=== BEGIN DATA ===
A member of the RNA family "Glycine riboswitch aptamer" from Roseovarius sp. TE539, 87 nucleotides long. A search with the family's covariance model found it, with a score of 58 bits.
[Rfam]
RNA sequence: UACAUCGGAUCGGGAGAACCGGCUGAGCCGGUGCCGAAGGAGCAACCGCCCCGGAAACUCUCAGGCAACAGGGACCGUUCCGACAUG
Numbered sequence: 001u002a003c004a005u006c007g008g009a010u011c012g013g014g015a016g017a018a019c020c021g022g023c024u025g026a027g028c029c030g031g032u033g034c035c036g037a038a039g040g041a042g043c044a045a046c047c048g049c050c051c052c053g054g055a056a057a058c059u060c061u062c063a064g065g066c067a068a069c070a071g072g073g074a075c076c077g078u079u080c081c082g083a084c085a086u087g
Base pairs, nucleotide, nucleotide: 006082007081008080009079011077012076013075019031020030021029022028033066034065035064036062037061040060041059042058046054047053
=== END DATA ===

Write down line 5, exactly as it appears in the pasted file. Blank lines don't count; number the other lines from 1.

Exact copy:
Base pairs, nucleotide, nucleotide: 006082007081008080009079011077012076013075019031020030021029022028033066034065035064036062037061040060041059042058046054047053